Fracking is a hostage exchange program. Only the carcinogens go free.
"Shale development has been a nightmare for those exposed to the resulting pollution."—Food and Water Europe, Fracking: The New Global Water Crisis Fact Sheet
Why should cancer patients in the U.S. and Canada—and those who love or diagnose them—care about a report about looming water shortages in distant countries such as South Africa and Argentina?
The report is Fracking: The New Global Water Crisis. Written by Food and Water Watch, it documents the many ways in which the technology called hydraulic fracturing threatens the world's vital water resources. That's because fracking—when combined with horizontal drilling—uses prodigious amounts of water as a high-pressure hose to blow apart bedrock. The goal is to liberate the wisps of oil or bubbles of gas trapped inside.
The gas or oil flows up and out of the bore hole. But in the process, the water used to free it becomes caught within the fractured rock. Entombed a mile or more below the water table, this water is removed from the Earth's hydrologic cycle and now resides in the geological underworld. Permanently.
It will never again fall as rain. Or irrigate a field. Or cap a mountain with snow. Or flow through an aqueduct to a city full of people with sinks and bathtubs and teakettles and toothbrushes.
In essence, fracking is a hostage exchange program—to release fossil fuel from the subterranean grip of limestone or shale, water takes its place.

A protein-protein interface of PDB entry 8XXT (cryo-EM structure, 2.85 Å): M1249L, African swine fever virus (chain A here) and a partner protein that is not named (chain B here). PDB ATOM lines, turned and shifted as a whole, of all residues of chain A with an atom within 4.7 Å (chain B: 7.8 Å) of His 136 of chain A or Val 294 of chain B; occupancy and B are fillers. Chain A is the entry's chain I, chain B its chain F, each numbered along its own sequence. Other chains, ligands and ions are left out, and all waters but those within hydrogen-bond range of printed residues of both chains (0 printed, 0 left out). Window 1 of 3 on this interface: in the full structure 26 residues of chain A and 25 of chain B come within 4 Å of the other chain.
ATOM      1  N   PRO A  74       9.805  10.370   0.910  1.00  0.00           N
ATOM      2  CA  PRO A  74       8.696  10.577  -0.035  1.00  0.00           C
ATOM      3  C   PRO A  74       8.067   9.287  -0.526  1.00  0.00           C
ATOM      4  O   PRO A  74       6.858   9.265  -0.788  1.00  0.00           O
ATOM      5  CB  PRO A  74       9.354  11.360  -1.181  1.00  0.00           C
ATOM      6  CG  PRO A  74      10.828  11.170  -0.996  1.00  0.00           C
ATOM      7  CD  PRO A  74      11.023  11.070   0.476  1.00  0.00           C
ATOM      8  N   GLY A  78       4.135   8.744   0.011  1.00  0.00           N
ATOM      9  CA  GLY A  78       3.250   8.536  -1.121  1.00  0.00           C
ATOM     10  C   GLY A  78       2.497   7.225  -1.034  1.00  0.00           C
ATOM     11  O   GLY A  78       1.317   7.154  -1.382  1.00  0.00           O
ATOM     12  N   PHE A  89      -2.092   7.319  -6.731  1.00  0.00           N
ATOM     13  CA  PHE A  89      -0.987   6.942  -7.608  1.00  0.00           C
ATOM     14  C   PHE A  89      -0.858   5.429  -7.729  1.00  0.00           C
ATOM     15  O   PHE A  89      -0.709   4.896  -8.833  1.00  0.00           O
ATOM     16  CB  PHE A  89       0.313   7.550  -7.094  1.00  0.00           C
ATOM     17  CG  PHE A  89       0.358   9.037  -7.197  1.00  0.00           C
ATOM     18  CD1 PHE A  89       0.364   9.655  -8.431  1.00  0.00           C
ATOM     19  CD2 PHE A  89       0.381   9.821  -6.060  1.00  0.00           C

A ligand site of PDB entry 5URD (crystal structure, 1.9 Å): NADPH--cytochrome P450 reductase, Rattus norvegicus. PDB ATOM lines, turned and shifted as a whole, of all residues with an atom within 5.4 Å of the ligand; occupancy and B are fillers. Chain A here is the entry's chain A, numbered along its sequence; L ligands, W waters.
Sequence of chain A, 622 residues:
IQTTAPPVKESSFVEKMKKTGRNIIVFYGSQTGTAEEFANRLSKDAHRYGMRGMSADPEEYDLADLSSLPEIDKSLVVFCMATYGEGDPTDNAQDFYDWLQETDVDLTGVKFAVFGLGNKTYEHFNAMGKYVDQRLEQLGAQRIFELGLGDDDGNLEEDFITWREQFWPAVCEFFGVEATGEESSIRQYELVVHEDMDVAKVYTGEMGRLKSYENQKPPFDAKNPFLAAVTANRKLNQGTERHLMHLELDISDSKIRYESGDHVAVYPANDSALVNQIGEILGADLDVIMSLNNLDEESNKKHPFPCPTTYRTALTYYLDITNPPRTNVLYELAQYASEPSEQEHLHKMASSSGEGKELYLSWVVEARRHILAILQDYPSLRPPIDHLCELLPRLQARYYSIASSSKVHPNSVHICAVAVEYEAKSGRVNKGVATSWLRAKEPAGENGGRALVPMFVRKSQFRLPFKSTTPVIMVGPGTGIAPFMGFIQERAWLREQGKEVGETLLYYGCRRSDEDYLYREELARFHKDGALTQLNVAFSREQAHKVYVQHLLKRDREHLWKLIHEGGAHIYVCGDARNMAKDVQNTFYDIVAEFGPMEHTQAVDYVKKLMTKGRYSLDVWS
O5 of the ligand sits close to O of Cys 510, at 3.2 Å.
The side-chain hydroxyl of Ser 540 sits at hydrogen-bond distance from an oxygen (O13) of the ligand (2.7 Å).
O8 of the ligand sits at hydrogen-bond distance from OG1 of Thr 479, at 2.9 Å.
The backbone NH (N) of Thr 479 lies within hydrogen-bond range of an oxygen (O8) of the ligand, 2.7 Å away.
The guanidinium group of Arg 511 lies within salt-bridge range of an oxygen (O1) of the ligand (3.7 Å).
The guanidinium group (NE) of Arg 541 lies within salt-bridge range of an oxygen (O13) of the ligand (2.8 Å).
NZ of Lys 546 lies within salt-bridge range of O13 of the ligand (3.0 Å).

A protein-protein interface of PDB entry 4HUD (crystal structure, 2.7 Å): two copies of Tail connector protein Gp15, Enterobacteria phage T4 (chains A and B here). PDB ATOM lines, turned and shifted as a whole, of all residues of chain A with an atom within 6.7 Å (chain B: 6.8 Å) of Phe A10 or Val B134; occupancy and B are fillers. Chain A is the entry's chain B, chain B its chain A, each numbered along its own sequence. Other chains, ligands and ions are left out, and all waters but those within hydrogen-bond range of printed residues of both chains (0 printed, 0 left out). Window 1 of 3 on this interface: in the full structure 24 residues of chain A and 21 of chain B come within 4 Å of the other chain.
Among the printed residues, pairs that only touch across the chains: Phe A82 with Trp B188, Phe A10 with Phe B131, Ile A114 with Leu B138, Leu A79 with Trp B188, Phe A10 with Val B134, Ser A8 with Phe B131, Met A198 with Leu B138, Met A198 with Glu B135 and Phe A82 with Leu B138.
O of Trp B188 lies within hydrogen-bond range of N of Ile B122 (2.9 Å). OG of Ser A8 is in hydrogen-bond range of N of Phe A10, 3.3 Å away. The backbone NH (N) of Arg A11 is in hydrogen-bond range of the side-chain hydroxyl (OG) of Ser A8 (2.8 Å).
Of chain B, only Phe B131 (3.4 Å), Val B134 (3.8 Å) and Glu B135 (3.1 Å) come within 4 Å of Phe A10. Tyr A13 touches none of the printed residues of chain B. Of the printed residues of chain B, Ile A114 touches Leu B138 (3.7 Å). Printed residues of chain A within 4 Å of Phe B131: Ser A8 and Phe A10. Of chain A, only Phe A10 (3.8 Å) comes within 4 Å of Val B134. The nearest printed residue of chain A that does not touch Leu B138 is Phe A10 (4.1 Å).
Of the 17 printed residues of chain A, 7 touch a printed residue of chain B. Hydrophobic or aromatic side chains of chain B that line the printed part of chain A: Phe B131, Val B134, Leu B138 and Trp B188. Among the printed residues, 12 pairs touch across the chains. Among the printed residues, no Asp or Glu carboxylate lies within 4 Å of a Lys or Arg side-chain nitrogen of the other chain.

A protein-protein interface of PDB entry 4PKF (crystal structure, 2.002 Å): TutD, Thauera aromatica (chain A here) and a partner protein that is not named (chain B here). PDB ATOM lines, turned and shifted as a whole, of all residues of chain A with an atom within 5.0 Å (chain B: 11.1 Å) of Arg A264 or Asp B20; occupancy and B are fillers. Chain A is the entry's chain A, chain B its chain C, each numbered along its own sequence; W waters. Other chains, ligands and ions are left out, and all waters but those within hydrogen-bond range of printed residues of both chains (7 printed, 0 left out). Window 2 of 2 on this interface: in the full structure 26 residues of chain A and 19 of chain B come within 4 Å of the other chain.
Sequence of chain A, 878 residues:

To be sure, some portion of the water used for fracking does return to the surface once the pressure is released. But the flowback water is now contaminated in ways that make it undrinkable. And the technology to make it pristine again does not exist. So it's ruined.
Moreover, it's poisonous enough to necessitate permanent containment somewhere. This problem has no good solution. ("Potential disposal options... are currently unclear," concludes one official analysis.)
Just to review—Fresh water is not the 99 percent. Most of the planet's water is salty. A mere thimbleful—one percent—of the world's aquatic resources is available to us as liquid, drinkable water. Global climate change is quickly siphoning away that slim amount, putting us on track for widespread water shortages.
Meanwhile, millions of gallons of water are required for each horizontally fracked well. And fracking is under way or under consideration in nations all around the world, including Argentina, China, Poland and South Africa.
According to the new report from Food and Water Watch, fracking will only exacerbate the global water crisis and, were this technology to continue its advance across the world, could actually drive it.
The whole situation sounds urgently concerning. But maybe not urgently concerning in a personal way, especially if you are leading an overscheduled, complicated life full of other things to worry about. For example, if you are waiting for results from the last biopsy, or fasting for a colonoscopy, or fighting with your insurance company (and I myself have done all three in the last month), Fracking: The New Global Water Crisis might not rise to the top of your reading list.